by Marylynne Pitz
The 56th Carnegie International is now open to the public and this weekend, the Pittsburgh Post-Gazette profiled one of its three curators: Massachusetts transplant and lifelong art lover, Dan Byers. The bespectacled and bearded Polish Hill resident has been at the Carnegie Museum of Art since 2009 when he took the position of assistant curator of contemporary art, and this year is proud to be co-curating the oldest survey of contemporary art in North America.
Art captivated Dan Byers as a boy, and that adolescent romance blossomed into a love affair.
“Art was the thing I did as a kid and a teenager. I made a lot of art. I was the art editor of my art and literary magazine in high school,” said the Massachusetts native, who grew up in suburban Newton, seven miles west of Boston.
Every week, he rode public transit to visit the Museum of Fine Arts Boston, the Isabella Stewart Gardner Museum or Harvard’s natural history museum, where he drew sculptures, paintings or people.
“I’m sure those weekly visits to museums had a lot to do with what I do today,” Mr. Byers said. “Some of my happiest moments at work are walking through the galleries and seeing children intently looking at art, and drawing what they see. It’s the kind of attention — both introspection and observation — that we so rarely allow ourselves.”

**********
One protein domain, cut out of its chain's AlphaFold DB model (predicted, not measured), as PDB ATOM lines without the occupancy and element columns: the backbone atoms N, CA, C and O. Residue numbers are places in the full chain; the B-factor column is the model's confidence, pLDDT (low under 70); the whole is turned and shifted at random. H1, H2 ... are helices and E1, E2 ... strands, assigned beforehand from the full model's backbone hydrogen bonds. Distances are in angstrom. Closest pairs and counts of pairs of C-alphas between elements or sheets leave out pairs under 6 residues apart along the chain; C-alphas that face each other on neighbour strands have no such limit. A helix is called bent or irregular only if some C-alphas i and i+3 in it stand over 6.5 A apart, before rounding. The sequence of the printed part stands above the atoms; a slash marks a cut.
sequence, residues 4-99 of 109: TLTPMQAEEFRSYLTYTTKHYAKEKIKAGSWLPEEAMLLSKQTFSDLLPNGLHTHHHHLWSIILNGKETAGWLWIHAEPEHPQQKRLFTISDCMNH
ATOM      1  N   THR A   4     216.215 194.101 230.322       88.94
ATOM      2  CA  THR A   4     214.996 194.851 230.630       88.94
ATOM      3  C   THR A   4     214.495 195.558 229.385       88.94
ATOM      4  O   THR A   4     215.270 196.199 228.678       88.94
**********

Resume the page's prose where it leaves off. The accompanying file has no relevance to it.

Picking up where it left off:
Mr. Byers spent the interview reminiscing about his history in art and how it led him to his current position as the museum’s Richard Armstrong Curator of Modern and Contemporary Art: growing up surrounded by art in Boston, schooling at Skidmore College, living and working in Philadephia and Minneapolis, and finally his time working with not only this year’s International, but with the Seed Award-funded Art Lending Collection at the Braddock Carnegie Library which opened alongside the International earlier this month.
A few days before he began working at the Walker Art Center in Minneapolis, he watched a performance there by Trisha Brown, a post modern choreographer whose works often defy gravity.
“Her dancers were performing in the sculpture garden and then on rafts in a pond next to the museum. Another dance involved walking down the side of a building,” Mr. Byers said.
More recently, his memories of the International’s opening weekend include the skepticism many visitors expressed about taking a bus to have brunch at the Carnegie Library in Braddock.
“There were a lot of very cynical, jaded art people in attendance and that day made them into idealists and optimists,” Mr. Byers said.
Once visitors saw the art lending library, he said, “It just affirmed the connections that people have with art objects.”
Read the rest of the article online or in your Sunday Post-Gazette, and check out the International through March 16th and the Art Lending Collection any time at the Braddock Carnegie Library.